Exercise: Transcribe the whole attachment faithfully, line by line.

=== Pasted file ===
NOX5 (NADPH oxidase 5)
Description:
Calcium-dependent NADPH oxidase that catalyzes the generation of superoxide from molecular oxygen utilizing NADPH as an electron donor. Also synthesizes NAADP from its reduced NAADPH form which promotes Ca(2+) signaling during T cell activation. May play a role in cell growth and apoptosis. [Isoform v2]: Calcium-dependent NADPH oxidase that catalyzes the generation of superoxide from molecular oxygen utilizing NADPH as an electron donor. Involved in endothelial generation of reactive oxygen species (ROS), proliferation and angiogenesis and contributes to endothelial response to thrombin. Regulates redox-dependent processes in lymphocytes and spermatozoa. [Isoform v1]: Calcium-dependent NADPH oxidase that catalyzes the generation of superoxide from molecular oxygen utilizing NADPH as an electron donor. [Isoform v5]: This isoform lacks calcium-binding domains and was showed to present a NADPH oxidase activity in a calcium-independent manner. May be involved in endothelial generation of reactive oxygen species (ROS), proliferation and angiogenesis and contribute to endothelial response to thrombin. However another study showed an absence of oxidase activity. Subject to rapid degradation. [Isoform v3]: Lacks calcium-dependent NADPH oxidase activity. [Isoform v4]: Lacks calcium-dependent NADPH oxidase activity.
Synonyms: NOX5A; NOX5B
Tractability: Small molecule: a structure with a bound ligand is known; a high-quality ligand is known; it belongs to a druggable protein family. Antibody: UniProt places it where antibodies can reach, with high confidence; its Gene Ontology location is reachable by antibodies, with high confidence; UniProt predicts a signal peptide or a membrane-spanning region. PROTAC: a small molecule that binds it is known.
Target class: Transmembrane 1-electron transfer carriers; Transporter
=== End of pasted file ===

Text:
NOX5 (NADPH oxidase 5)
Description:
Calcium-dependent NADPH oxidase that catalyzes the generation of superoxide from molecular oxygen utilizing NADPH as an electron donor. Also synthesizes NAADP from its reduced NAADPH form which promotes Ca(2+) signaling during T cell activation. May play a role in cell growth and apoptosis. [Isoform v2]: Calcium-dependent NADPH oxidase that catalyzes the generation of superoxide from molecular oxygen utilizing NADPH as an electron donor. Involved in endothelial generation of reactive oxygen species (ROS), proliferation and angiogenesis and contributes to endothelial response to thrombin. Regulates redox-dependent processes in lymphocytes and spermatozoa. [Isoform v1]: Calcium-dependent NADPH oxidase that catalyzes the generation of superoxide from molecular oxygen utilizing NADPH as an electron donor. [Isoform v5]: This isoform lacks calcium-binding domains and was showed to present a NADPH oxidase activity in a calcium-independent manner. May be involved in endothelial generation of reactive oxygen species (ROS), proliferation and angiogenesis and contribute to endothelial response to thrombin. However another study showed an absence of oxidase activity. Subject to rapid degradation. [Isoform v3]: Lacks calcium-dependent NADPH oxidase activity. [Isoform v4]: Lacks calcium-dependent NADPH oxidase activity.
Synonyms: NOX5A; NOX5B
Tractability: Small molecule: a structure with a bound ligand is known; a high-quality ligand is known; it belongs to a druggable protein family. Antibody: UniProt places it where antibodies can reach, with high confidence; its Gene Ontology location is reachable by antibodies, with high confidence; UniProt predicts a signal peptide or a membrane-spanning region. PROTAC: a small molecule that binds it is known.
Target class: Transmembrane 1-electron transfer carriers; Transporter